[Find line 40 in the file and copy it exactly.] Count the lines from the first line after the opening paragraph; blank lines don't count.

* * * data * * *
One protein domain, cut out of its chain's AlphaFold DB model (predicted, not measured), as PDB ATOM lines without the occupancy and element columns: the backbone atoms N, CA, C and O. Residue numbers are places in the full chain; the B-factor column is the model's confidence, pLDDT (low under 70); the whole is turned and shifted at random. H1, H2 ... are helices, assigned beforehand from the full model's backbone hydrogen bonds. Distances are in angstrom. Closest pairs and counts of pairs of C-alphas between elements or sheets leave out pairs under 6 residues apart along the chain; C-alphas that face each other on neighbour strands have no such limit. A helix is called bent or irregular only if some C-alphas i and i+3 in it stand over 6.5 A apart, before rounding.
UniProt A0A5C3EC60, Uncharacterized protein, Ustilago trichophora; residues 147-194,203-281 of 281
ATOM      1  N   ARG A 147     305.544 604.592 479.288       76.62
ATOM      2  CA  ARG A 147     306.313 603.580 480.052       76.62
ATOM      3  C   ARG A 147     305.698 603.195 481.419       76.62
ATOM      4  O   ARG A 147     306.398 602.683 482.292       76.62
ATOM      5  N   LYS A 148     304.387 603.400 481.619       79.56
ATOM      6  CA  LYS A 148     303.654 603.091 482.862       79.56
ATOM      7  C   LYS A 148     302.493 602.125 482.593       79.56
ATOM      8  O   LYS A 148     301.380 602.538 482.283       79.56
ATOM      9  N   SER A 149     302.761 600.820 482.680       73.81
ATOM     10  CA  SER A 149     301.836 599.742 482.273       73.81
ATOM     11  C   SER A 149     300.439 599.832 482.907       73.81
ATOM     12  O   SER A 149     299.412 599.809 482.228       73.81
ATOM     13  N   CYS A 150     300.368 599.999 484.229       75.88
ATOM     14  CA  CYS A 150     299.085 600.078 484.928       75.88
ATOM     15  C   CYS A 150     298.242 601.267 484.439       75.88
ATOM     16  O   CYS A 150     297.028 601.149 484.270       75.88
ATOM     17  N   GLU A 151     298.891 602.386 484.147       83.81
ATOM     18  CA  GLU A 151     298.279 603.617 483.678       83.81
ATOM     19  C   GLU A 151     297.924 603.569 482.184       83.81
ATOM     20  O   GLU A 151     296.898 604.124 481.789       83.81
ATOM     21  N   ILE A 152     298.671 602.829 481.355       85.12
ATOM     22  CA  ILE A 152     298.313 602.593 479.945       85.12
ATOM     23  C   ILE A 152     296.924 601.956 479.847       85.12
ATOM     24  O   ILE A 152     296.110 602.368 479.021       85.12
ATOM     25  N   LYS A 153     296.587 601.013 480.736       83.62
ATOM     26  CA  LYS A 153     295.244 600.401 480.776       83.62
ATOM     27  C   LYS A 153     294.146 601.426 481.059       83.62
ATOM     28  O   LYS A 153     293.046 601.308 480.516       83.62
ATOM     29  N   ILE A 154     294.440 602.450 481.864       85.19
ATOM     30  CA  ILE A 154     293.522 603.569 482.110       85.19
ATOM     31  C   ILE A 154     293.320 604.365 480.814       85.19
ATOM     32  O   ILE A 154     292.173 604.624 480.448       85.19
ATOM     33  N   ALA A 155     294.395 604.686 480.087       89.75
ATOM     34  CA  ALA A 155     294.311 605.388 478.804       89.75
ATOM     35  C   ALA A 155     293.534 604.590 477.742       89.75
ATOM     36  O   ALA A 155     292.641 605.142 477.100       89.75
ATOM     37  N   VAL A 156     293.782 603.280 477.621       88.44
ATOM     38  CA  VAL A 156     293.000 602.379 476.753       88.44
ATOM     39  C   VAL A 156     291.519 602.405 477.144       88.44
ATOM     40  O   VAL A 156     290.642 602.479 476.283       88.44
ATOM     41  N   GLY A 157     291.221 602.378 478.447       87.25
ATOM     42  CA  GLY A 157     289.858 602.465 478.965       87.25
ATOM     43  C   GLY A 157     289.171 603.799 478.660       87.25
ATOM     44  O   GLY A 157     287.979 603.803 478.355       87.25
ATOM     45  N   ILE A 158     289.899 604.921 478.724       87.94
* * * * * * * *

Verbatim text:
ATOM     39  C   VAL A 156     291.519 602.405 477.144       88.44